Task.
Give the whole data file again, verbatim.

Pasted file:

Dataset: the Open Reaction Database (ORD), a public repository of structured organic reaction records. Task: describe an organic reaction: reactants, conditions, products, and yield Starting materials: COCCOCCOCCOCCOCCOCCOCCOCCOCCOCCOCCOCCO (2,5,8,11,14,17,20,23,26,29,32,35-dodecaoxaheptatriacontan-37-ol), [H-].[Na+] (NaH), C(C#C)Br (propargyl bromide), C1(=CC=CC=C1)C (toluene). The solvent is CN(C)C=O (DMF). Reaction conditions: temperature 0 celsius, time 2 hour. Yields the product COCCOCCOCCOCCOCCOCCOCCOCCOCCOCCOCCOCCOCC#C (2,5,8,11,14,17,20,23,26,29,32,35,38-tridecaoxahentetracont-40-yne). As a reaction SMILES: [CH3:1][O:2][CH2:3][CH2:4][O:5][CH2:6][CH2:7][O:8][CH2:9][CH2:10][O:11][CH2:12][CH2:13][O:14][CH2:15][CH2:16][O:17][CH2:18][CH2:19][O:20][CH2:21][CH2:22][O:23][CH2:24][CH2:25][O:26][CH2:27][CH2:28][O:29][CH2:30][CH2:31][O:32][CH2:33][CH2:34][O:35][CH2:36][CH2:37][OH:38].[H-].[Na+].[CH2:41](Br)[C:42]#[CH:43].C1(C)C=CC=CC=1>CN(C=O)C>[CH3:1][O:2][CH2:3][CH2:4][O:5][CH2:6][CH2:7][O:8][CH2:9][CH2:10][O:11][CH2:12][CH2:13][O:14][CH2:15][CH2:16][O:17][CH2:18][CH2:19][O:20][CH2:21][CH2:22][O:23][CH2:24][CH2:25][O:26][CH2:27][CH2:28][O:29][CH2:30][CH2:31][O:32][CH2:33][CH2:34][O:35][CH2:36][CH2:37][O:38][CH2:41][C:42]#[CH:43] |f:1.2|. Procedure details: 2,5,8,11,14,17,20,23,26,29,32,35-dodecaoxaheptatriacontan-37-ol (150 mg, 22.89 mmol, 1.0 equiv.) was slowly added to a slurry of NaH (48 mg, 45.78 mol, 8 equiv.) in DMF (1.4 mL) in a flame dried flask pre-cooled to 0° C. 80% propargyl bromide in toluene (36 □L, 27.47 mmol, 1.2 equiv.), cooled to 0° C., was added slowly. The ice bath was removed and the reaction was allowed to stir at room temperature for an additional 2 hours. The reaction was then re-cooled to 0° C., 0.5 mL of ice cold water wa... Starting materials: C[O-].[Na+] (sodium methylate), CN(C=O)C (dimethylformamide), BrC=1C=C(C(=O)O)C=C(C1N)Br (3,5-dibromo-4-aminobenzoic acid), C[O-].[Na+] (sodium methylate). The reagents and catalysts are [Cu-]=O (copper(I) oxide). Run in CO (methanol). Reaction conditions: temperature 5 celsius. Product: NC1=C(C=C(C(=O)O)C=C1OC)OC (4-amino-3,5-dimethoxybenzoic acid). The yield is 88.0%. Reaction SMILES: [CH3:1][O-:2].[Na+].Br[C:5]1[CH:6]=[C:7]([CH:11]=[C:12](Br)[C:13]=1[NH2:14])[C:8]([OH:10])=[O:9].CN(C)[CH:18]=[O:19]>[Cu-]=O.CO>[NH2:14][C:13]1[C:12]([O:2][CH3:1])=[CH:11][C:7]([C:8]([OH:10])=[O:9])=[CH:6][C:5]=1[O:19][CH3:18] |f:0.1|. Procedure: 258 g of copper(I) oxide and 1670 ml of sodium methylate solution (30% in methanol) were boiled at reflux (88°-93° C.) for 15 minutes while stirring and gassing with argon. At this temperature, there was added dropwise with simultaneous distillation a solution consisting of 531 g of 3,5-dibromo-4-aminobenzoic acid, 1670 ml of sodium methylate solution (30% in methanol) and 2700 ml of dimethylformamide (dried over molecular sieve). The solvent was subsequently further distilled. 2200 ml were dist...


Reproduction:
Dataset: the Open Reaction Database (ORD), a public repository of structured organic reaction records. Task: describe an organic reaction: reactants, conditions, products, and yield Starting materials: COCCOCCOCCOCCOCCOCCOCCOCCOCCOCCOCCOCCO (2,5,8,11,14,17,20,23,26,29,32,35-dodecaoxaheptatriacontan-37-ol), [H-].[Na+] (NaH), C(C#C)Br (propargyl bromide), C1(=CC=CC=C1)C (toluene). The solvent is CN(C)C=O (DMF). Reaction conditions: temperature 0 celsius, time 2 hour. Yields the product COCCOCCOCCOCCOCCOCCOCCOCCOCCOCCOCCOCCOCC#C (2,5,8,11,14,17,20,23,26,29,32,35,38-tridecaoxahentetracont-40-yne). As a reaction SMILES: [CH3:1][O:2][CH2:3][CH2:4][O:5][CH2:6][CH2:7][O:8][CH2:9][CH2:10][O:11][CH2:12][CH2:13][O:14][CH2:15][CH2:16][O:17][CH2:18][CH2:19][O:20][CH2:21][CH2:22][O:23][CH2:24][CH2:25][O:26][CH2:27][CH2:28][O:29][CH2:30][CH2:31][O:32][CH2:33][CH2:34][O:35][CH2:36][CH2:37][OH:38].[H-].[Na+].[CH2:41](Br)[C:42]#[CH:43].C1(C)C=CC=CC=1>CN(C=O)C>[CH3:1][O:2][CH2:3][CH2:4][O:5][CH2:6][CH2:7][O:8][CH2:9][CH2:10][O:11][CH2:12][CH2:13][O:14][CH2:15][CH2:16][O:17][CH2:18][CH2:19][O:20][CH2:21][CH2:22][O:23][CH2:24][CH2:25][O:26][CH2:27][CH2:28][O:29][CH2:30][CH2:31][O:32][CH2:33][CH2:34][O:35][CH2:36][CH2:37][O:38][CH2:41][C:42]#[CH:43] |f:1.2|. Procedure details: 2,5,8,11,14,17,20,23,26,29,32,35-dodecaoxaheptatriacontan-37-ol (150 mg, 22.89 mmol, 1.0 equiv.) was slowly added to a slurry of NaH (48 mg, 45.78 mol, 8 equiv.) in DMF (1.4 mL) in a flame dried flask pre-cooled to 0° C. 80% propargyl bromide in toluene (36 □L, 27.47 mmol, 1.2 equiv.), cooled to 0° C., was added slowly. The ice bath was removed and the reaction was allowed to stir at room temperature for an additional 2 hours. The reaction was then re-cooled to 0° C., 0.5 mL of ice cold water wa... Starting materials: C[O-].[Na+] (sodium methylate), CN(C=O)C (dimethylformamide), BrC=1C=C(C(=O)O)C=C(C1N)Br (3,5-dibromo-4-aminobenzoic acid), C[O-].[Na+] (sodium methylate). The reagents and catalysts are [Cu-]=O (copper(I) oxide). Run in CO (methanol). Reaction conditions: temperature 5 celsius. Product: NC1=C(C=C(C(=O)O)C=C1OC)OC (4-amino-3,5-dimethoxybenzoic acid). The yield is 88.0%. Reaction SMILES: [CH3:1][O-:2].[Na+].Br[C:5]1[CH:6]=[C:7]([CH:11]=[C:12](Br)[C:13]=1[NH2:14])[C:8]([OH:10])=[O:9].CN(C)[CH:18]=[O:19]>[Cu-]=O.CO>[NH2:14][C:13]1[C:12]([O:2][CH3:1])=[CH:11][C:7]([C:8]([OH:10])=[O:9])=[CH:6][C:5]=1[O:19][CH3:18] |f:0.1|. Procedure: 258 g of copper(I) oxide and 1670 ml of sodium methylate solution (30% in methanol) were boiled at reflux (88°-93° C.) for 15 minutes while stirring and gassing with argon. At this temperature, there was added dropwise with simultaneous distillation a solution consisting of 531 g of 3,5-dibromo-4-aminobenzoic acid, 1670 ml of sodium methylate solution (30% in methanol) and 2700 ml of dimethylformamide (dried over molecular sieve). The solvent was subsequently further distilled. 2200 ml were dist...